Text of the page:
Hubbell outlined the five major elements of the project development process as follows:

 

1.    Development of the definite project report (DPR).  This effort relies on the professional judgment of a multi-disciplinary project delivery team (PDT).

2.    Evaluate project alternatives.  A variety of tools are used in this, and the model certification process is designed to ensure the validity of these tools.

3.    USACE assesses the as-built physical elements of the project.  Payments to contractors are linked to these assessments.

4.    Project outcomes are evaluated to determine success — i.e., did the project accomplish its goals?

5.    Ensure that the site can be managed by the project sponsor, and determine the level of associated uncertainty and risk.

 

In addition, Hubbell said partners sometimes conduct related research to evaluate project impacts.  As an example, he cited Iowa DNR’s work to determine how long it took fish to discover and exploit new habitat on Pool 11.

 

Bill Franz asked whether the project evaluations to date have been compiled in a centralized location.  Hubbell said that Charlene Carmack’s summary previously provided to the EMP-CC probably comes the closest.  According to Hubbell, of the 50 completed EMP projects, 15 projects have had some level of evaluation.  However, the level of monitoring effort and sophistication vary with each project.  Powell said that monitoring has primarily focused on physical and chemical aspects because biological monitoring requires substantial resources and the results are often difficult to interpret.  In particular, Powell said it is typically difficult to establish what may have caused observed changes in biological parameters.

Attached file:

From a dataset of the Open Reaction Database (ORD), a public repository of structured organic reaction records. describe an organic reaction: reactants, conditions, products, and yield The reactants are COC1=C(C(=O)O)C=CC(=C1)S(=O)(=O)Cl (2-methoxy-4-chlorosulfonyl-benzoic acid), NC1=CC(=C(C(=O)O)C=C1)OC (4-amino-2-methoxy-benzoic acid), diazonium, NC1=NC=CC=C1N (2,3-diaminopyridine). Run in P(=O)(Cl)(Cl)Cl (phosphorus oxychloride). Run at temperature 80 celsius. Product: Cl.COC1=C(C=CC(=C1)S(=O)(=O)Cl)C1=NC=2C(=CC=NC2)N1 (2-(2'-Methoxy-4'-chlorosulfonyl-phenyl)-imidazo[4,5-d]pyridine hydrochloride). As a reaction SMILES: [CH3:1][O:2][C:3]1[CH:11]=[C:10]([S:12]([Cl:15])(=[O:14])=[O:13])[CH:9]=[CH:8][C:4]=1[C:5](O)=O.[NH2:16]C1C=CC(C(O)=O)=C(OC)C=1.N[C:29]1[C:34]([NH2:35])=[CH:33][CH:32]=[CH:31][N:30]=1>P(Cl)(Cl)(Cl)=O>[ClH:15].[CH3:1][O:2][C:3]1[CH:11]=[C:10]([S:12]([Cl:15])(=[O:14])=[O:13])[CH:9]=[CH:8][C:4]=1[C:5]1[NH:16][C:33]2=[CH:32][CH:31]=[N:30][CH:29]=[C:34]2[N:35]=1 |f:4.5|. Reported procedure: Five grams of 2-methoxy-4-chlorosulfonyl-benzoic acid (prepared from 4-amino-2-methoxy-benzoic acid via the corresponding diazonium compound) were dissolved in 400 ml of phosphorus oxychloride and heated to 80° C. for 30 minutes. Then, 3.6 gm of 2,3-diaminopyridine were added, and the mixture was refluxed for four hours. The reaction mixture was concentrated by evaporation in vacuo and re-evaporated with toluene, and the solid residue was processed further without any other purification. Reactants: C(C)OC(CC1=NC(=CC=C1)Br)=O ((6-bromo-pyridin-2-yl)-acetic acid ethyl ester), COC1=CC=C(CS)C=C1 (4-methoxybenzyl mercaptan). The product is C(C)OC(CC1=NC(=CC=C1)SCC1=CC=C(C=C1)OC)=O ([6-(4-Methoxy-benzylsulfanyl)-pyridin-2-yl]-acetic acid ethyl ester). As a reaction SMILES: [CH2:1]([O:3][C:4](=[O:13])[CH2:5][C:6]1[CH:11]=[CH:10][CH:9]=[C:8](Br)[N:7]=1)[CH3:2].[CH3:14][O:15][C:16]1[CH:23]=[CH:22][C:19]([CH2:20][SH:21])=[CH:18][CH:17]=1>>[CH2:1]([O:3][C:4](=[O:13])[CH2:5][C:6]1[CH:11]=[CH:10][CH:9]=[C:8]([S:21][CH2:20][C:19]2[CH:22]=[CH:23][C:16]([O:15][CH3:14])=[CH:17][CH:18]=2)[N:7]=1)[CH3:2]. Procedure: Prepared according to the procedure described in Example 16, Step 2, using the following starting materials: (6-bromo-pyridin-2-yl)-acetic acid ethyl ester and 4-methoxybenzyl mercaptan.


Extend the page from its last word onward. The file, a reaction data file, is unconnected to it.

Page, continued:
Marv Hubbell asked USFWS and the states to provide him with information about how they evaluate their own resource management actions.  Don Hultman said that management objectives should guide project evaluations i.e., the level of detail desired, what to monitor, and frequency and duration of monitoring required.  Charlie Wooley noted USFWS’ large waterfowl dataset on Pool 8 that could be used to evaluate the Pool 8 Island’s waterfowl objective.

 

Tim Schlagenhaft said his concern is that the elements of response are not being monitored and that the results are not being analyzed comprehensively.  A more rigorous and consistent approach to project evaluation would help inform future project design and selection, as well as document program results.  Elizabeth Ivy said that measuring and communicating project success is essential to maintaining Congressional support.  Janet Sternburg observed that the cost of project evaluation will need to be weighed against the desire to assess project impacts.

 

Long Term Resource Monitoring

 

Product Highlights